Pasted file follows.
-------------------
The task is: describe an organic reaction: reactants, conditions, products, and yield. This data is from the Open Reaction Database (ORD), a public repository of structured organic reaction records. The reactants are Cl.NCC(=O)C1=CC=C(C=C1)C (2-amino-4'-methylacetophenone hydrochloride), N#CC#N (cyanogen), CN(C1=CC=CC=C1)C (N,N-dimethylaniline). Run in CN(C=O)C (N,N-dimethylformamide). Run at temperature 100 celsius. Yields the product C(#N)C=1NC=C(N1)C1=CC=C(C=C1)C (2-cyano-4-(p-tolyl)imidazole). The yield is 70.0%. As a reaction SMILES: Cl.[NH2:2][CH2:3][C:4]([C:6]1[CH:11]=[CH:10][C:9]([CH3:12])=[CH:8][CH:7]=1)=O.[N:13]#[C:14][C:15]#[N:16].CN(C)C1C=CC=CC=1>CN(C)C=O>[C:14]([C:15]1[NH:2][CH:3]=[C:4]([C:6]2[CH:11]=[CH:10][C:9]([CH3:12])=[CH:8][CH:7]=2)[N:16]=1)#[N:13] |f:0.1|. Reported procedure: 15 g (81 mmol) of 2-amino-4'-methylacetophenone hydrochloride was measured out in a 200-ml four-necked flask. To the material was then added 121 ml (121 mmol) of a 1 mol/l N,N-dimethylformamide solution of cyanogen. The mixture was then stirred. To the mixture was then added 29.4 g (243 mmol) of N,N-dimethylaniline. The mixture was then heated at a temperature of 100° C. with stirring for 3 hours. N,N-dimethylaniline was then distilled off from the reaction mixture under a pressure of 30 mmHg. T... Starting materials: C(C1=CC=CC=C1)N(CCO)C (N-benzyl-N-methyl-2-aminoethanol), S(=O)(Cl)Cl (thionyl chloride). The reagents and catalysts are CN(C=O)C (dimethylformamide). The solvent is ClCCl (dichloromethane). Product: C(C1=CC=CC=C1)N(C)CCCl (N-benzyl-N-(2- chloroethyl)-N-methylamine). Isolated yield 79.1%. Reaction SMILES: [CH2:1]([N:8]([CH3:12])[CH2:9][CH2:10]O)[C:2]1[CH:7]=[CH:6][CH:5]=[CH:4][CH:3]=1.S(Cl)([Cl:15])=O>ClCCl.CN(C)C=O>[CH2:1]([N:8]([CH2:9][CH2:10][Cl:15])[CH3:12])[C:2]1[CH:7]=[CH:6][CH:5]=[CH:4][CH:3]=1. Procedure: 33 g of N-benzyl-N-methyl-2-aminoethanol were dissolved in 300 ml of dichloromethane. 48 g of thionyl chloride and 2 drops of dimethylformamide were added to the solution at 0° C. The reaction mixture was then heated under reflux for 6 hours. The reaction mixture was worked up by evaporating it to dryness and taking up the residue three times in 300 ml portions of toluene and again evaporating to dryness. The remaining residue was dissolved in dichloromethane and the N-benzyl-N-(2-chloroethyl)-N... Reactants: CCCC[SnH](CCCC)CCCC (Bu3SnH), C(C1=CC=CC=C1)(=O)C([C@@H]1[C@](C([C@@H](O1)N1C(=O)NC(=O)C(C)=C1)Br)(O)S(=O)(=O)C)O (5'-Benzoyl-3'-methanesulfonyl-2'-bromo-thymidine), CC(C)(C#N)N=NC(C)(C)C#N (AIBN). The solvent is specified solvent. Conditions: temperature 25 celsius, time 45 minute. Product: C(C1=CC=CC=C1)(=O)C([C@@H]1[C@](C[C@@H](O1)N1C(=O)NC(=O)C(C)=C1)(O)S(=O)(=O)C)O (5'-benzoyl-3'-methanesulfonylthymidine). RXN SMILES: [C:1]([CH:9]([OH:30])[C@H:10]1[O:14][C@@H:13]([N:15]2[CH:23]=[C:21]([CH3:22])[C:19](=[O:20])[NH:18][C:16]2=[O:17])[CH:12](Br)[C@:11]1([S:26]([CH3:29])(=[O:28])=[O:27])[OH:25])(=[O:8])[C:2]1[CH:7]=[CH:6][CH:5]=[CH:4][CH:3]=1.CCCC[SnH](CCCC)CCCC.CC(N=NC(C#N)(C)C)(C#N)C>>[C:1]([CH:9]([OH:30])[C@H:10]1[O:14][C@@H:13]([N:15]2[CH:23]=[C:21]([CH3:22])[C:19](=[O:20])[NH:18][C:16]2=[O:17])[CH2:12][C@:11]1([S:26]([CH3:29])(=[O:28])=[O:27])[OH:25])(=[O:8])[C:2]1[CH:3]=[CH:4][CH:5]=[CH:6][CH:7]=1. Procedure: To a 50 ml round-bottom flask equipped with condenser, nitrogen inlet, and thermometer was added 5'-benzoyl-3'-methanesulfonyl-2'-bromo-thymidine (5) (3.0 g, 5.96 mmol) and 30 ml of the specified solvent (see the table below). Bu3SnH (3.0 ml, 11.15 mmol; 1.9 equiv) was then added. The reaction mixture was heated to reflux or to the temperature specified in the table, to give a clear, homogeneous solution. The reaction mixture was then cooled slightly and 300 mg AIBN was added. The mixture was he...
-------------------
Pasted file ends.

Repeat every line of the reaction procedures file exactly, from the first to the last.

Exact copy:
The task is: describe an organic reaction: reactants, conditions, products, and yield. This data is from the Open Reaction Database (ORD), a public repository of structured organic reaction records. The reactants are Cl.NCC(=O)C1=CC=C(C=C1)C (2-amino-4'-methylacetophenone hydrochloride), N#CC#N (cyanogen), CN(C1=CC=CC=C1)C (N,N-dimethylaniline). Run in CN(C=O)C (N,N-dimethylformamide). Run at temperature 100 celsius. Yields the product C(#N)C=1NC=C(N1)C1=CC=C(C=C1)C (2-cyano-4-(p-tolyl)imidazole). The yield is 70.0%. As a reaction SMILES: Cl.[NH2:2][CH2:3][C:4]([C:6]1[CH:11]=[CH:10][C:9]([CH3:12])=[CH:8][CH:7]=1)=O.[N:13]#[C:14][C:15]#[N:16].CN(C)C1C=CC=CC=1>CN(C)C=O>[C:14]([C:15]1[NH:2][CH:3]=[C:4]([C:6]2[CH:11]=[CH:10][C:9]([CH3:12])=[CH:8][CH:7]=2)[N:16]=1)#[N:13] |f:0.1|. Reported procedure: 15 g (81 mmol) of 2-amino-4'-methylacetophenone hydrochloride was measured out in a 200-ml four-necked flask. To the material was then added 121 ml (121 mmol) of a 1 mol/l N,N-dimethylformamide solution of cyanogen. The mixture was then stirred. To the mixture was then added 29.4 g (243 mmol) of N,N-dimethylaniline. The mixture was then heated at a temperature of 100° C. with stirring for 3 hours. N,N-dimethylaniline was then distilled off from the reaction mixture under a pressure of 30 mmHg. T... Starting materials: C(C1=CC=CC=C1)N(CCO)C (N-benzyl-N-methyl-2-aminoethanol), S(=O)(Cl)Cl (thionyl chloride). The reagents and catalysts are CN(C=O)C (dimethylformamide). The solvent is ClCCl (dichloromethane). Product: C(C1=CC=CC=C1)N(C)CCCl (N-benzyl-N-(2- chloroethyl)-N-methylamine). Isolated yield 79.1%. Reaction SMILES: [CH2:1]([N:8]([CH3:12])[CH2:9][CH2:10]O)[C:2]1[CH:7]=[CH:6][CH:5]=[CH:4][CH:3]=1.S(Cl)([Cl:15])=O>ClCCl.CN(C)C=O>[CH2:1]([N:8]([CH2:9][CH2:10][Cl:15])[CH3:12])[C:2]1[CH:7]=[CH:6][CH:5]=[CH:4][CH:3]=1. Procedure: 33 g of N-benzyl-N-methyl-2-aminoethanol were dissolved in 300 ml of dichloromethane. 48 g of thionyl chloride and 2 drops of dimethylformamide were added to the solution at 0° C. The reaction mixture was then heated under reflux for 6 hours. The reaction mixture was worked up by evaporating it to dryness and taking up the residue three times in 300 ml portions of toluene and again evaporating to dryness. The remaining residue was dissolved in dichloromethane and the N-benzyl-N-(2-chloroethyl)-N... Reactants: CCCC[SnH](CCCC)CCCC (Bu3SnH), C(C1=CC=CC=C1)(=O)C([C@@H]1[C@](C([C@@H](O1)N1C(=O)NC(=O)C(C)=C1)Br)(O)S(=O)(=O)C)O (5'-Benzoyl-3'-methanesulfonyl-2'-bromo-thymidine), CC(C)(C#N)N=NC(C)(C)C#N (AIBN). The solvent is specified solvent. Conditions: temperature 25 celsius, time 45 minute. Product: C(C1=CC=CC=C1)(=O)C([C@@H]1[C@](C[C@@H](O1)N1C(=O)NC(=O)C(C)=C1)(O)S(=O)(=O)C)O (5'-benzoyl-3'-methanesulfonylthymidine). RXN SMILES: [C:1]([CH:9]([OH:30])[C@H:10]1[O:14][C@@H:13]([N:15]2[CH:23]=[C:21]([CH3:22])[C:19](=[O:20])[NH:18][C:16]2=[O:17])[CH:12](Br)[C@:11]1([S:26]([CH3:29])(=[O:28])=[O:27])[OH:25])(=[O:8])[C:2]1[CH:7]=[CH:6][CH:5]=[CH:4][CH:3]=1.CCCC[SnH](CCCC)CCCC.CC(N=NC(C#N)(C)C)(C#N)C>>[C:1]([CH:9]([OH:30])[C@H:10]1[O:14][C@@H:13]([N:15]2[CH:23]=[C:21]([CH3:22])[C:19](=[O:20])[NH:18][C:16]2=[O:17])[CH2:12][C@:11]1([S:26]([CH3:29])(=[O:28])=[O:27])[OH:25])(=[O:8])[C:2]1[CH:3]=[CH:4][CH:5]=[CH:6][CH:7]=1. Procedure: To a 50 ml round-bottom flask equipped with condenser, nitrogen inlet, and thermometer was added 5'-benzoyl-3'-methanesulfonyl-2'-bromo-thymidine (5) (3.0 g, 5.96 mmol) and 30 ml of the specified solvent (see the table below). Bu3SnH (3.0 ml, 11.15 mmol; 1.9 equiv) was then added. The reaction mixture was heated to reflux or to the temperature specified in the table, to give a clear, homogeneous solution. The reaction mixture was then cooled slightly and 300 mg AIBN was added. The mixture was he...